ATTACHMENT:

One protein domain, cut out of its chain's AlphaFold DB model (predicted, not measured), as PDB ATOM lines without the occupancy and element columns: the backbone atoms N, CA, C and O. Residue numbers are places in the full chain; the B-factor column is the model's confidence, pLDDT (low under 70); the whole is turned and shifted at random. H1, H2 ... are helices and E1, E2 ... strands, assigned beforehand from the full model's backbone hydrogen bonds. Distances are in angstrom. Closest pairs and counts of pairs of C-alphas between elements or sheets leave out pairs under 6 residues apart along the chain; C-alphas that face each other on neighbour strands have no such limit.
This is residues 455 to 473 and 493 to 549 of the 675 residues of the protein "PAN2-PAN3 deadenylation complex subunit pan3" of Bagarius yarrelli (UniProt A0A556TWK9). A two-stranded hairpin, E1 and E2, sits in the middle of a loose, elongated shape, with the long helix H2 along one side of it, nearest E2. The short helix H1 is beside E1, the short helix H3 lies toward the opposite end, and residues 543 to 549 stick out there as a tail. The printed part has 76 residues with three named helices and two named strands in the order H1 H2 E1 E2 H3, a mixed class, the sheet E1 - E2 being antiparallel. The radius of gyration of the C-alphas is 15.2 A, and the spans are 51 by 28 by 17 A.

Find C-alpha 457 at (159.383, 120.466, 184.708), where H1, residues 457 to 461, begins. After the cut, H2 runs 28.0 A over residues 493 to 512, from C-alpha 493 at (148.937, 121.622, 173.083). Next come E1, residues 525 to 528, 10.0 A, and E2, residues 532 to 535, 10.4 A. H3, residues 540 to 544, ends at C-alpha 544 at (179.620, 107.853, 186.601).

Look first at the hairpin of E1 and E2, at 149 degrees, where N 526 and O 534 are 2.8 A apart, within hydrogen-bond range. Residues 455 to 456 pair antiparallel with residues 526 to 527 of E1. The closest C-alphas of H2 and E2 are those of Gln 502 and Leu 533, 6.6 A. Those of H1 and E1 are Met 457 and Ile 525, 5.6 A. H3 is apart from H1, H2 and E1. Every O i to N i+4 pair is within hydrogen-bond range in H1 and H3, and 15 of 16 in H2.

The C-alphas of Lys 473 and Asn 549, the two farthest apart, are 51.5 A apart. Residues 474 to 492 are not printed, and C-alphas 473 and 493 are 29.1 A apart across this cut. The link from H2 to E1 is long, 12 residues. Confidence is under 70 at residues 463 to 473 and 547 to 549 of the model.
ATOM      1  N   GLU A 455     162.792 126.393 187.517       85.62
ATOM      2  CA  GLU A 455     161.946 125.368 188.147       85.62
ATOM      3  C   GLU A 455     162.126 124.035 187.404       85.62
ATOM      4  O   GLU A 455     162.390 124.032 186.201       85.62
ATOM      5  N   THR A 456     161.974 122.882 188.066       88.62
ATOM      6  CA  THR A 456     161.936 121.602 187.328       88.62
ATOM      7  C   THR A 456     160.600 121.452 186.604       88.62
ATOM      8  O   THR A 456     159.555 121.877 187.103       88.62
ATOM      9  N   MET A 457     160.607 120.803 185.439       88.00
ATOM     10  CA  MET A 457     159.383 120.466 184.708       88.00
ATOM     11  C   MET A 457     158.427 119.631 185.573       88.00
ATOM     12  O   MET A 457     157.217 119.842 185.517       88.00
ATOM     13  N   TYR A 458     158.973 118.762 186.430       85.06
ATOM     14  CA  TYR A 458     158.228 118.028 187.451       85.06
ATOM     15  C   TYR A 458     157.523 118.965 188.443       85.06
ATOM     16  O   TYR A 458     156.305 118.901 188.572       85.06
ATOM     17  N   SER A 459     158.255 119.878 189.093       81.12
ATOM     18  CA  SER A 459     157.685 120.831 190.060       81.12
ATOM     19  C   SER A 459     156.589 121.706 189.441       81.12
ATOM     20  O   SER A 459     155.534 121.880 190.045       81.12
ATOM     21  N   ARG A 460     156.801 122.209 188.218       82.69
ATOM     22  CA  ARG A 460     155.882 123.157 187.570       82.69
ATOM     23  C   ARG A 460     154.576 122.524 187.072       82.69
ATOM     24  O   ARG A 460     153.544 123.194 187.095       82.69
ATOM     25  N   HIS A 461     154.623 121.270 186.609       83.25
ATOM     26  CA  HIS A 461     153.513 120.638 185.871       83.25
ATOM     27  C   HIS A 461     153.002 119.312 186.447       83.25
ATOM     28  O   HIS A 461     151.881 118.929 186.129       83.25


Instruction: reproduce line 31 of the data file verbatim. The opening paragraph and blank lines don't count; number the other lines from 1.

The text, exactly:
ATOM     27  C   HIS A 461     153.002 119.312 186.447       83.25